Mari Andrew is a Manhattan-based illustrator and writer. Her watercolors are short pieces of visual poetry who have touched the hearts of many. Mari’s book “Am I There Yet?: The Loop-de-loop, Zigzagging Journey to Adulthood” was release this past spring and is already a New York Times Best-Seller. You can find more of her work on her website here.
Interview Conducted & Edited by Tiffany Chan
Cover Image by Clemence Poles
Q: What is your origin story? How did you fall in love with illustration and writing?
I started writing when I was living in South America and didn’t have much else to do! I didn’t know anybody and didn’t speak Spanish so I’d spend my days journaling in cafés, recording all my observations and conversations and thoughts as a 23-year-old who didn’t know what my life was going to look like yet. Five years later I started drawing and, at 31, it works pretty much the same way!
My professional path looks like a twisty road full of surprises! I never intended (or wanted) to be a full-time artist, but I realize I completely hit the jackpot of careers. My work stems from a love of expression and connection, and my values of vulnerability and optimism. I do freelance illustration now because I developed this big portfolio from putting my drawings on Instagram once a day for over a year.
Q: What is the quirkiest side job you’ve ever worked?
Tap dance teacher!
Q: What does a normal day/your normal workflow look like?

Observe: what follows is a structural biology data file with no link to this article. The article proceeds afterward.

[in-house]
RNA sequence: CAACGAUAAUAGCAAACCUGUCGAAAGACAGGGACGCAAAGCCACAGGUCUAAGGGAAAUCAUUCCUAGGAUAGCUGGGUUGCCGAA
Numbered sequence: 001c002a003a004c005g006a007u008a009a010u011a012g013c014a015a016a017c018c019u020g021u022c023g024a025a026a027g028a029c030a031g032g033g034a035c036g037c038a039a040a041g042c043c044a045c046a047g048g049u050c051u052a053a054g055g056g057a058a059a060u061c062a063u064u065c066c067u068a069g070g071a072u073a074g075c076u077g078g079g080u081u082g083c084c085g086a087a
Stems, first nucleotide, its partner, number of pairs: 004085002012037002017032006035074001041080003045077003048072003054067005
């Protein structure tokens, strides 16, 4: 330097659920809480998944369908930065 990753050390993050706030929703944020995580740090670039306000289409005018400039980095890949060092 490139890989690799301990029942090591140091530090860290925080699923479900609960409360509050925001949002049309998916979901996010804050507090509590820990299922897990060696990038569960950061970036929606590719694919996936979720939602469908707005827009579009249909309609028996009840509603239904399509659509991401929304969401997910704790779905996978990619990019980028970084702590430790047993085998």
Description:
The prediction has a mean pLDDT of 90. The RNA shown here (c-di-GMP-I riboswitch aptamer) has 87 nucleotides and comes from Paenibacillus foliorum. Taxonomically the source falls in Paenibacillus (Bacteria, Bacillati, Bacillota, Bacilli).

My 9-5 is pretty boring; I go to an office and answer emails, prepare invoices, take meetings, do a lot of stuff that nobody really loves doing at their jobs. The fun part comes in the evening when I get to draw or write. I do all that creative work primarily for myself, so it’s a way to relax and express myself, which is a treasured hobby.
Q: What are the greatest rewards of your job?
Connecting with people I never would have met otherwise is SO rewarding!
Q: What are the biggest challenges you faced at your job?
Trying to be a lot of things to a lot of people.
Q: How and when did you know you were a capital-A Artist?
It probably happened a long time ago before I even started drawing as a hobby. I learned at a young age that art doesn’t have to be technically good in order to be moving. You don’t have to even “get it” to appreciate it. So it was pretty easy for me to start calling myself an artist once I began putting a pen to paper.
Q: What was your creative process like for your new book? Was it the same for previous projects?
I’ve been writing it for seven years, so it was a long and complicated process! I wrote essays as they came to me over time–I didn’t sit down to start writing a book. It was a very long, organic, very pure process. It’s really a collection of my creative pursuits over the past few years.
Q: When beginning any illustration, what are the most important considerations that make up the design of a piece?
I don’t think I’ve ever thought about it! I just have to make sure they fit into my phone’s square camera mode, since that’s how they’re going to go on instagram.
Q: What inspires you? What motivates you on a daily basis?
I’m motivated by my own delight! Whatever makes me happy, I try to infuse a lot more of that into my life.
Q: What is your creative process like? Is it the same each time? How do you get out of a creative rut?
I don’t really get into ruts because I do all my creative pursuits just for me and just for fun. If I’m doing art for a job, that’s another story, but I work with other people on that so it’s a little different. If I get into a rut or I’m not feeling it, I just don’t do it.